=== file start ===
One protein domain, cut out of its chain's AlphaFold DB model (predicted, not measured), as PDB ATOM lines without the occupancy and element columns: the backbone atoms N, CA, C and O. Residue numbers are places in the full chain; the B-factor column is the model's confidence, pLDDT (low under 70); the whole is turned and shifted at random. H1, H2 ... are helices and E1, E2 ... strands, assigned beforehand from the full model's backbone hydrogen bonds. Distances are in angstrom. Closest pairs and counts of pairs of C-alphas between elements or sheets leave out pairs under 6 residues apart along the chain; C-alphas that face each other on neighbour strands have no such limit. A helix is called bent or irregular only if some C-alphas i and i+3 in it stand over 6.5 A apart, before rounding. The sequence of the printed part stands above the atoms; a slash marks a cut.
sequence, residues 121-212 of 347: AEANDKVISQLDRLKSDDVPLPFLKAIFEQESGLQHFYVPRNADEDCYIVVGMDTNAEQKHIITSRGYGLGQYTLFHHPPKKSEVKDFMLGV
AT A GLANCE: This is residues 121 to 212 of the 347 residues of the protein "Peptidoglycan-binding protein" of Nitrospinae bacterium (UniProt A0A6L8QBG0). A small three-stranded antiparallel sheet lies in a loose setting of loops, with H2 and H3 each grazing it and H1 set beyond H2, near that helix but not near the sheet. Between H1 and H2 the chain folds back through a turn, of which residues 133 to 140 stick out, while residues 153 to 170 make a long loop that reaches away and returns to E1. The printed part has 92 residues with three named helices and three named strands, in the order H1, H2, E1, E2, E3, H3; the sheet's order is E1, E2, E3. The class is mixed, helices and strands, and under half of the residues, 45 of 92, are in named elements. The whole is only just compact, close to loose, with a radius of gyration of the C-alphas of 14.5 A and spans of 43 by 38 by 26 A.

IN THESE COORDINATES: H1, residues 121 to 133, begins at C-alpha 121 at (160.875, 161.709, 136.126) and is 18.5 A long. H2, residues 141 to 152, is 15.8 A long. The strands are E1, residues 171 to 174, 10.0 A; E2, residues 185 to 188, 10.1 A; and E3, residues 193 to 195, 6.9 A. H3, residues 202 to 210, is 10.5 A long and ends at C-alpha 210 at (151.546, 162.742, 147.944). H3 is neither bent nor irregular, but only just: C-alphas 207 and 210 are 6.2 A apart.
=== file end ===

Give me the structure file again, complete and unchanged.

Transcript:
One protein domain, cut out of its chain's AlphaFold DB model (predicted, not measured), as PDB ATOM lines without the occupancy and element columns: the backbone atoms N, CA, C and O. Residue numbers are places in the full chain; the B-factor column is the model's confidence, pLDDT (low under 70); the whole is turned and shifted at random. H1, H2 ... are helices and E1, E2 ... strands, assigned beforehand from the full model's backbone hydrogen bonds. Distances are in angstrom. Closest pairs and counts of pairs of C-alphas between elements or sheets leave out pairs under 6 residues apart along the chain; C-alphas that face each other on neighbour strands have no such limit. A helix is called bent or irregular only if some C-alphas i and i+3 in it stand over 6.5 A apart, before rounding. The sequence of the printed part stands above the atoms; a slash marks a cut.
sequence, residues 121-212 of 347: AEANDKVISQLDRLKSDDVPLPFLKAIFEQESGLQHFYVPRNADEDCYIVVGMDTNAEQKHIITSRGYGLGQYTLFHHPPKKSEVKDFMLGV
AT A GLANCE: This is residues 121 to 212 of the 347 residues of the protein "Peptidoglycan-binding protein" of Nitrospinae bacterium (UniProt A0A6L8QBG0). A small three-stranded antiparallel sheet lies in a loose setting of loops, with H2 and H3 each grazing it and H1 set beyond H2, near that helix but not near the sheet. Between H1 and H2 the chain folds back through a turn, of which residues 133 to 140 stick out, while residues 153 to 170 make a long loop that reaches away and returns to E1. The printed part has 92 residues with three named helices and three named strands, in the order H1, H2, E1, E2, E3, H3; the sheet's order is E1, E2, E3. The class is mixed, helices and strands, and under half of the residues, 45 of 92, are in named elements. The whole is only just compact, close to loose, with a radius of gyration of the C-alphas of 14.5 A and spans of 43 by 38 by 26 A.

IN THESE COORDINATES: H1, residues 121 to 133, begins at C-alpha 121 at (160.875, 161.709, 136.126) and is 18.5 A long. H2, residues 141 to 152, is 15.8 A long. The strands are E1, residues 171 to 174, 10.0 A; E2, residues 185 to 188, 10.1 A; and E3, residues 193 to 195, 6.9 A. H3, residues 202 to 210, is 10.5 A long and ends at C-alpha 210 at (151.546, 162.742, 147.944). H3 is neither bent nor irregular, but only just: C-alphas 207 and 210 are 6.2 A apart.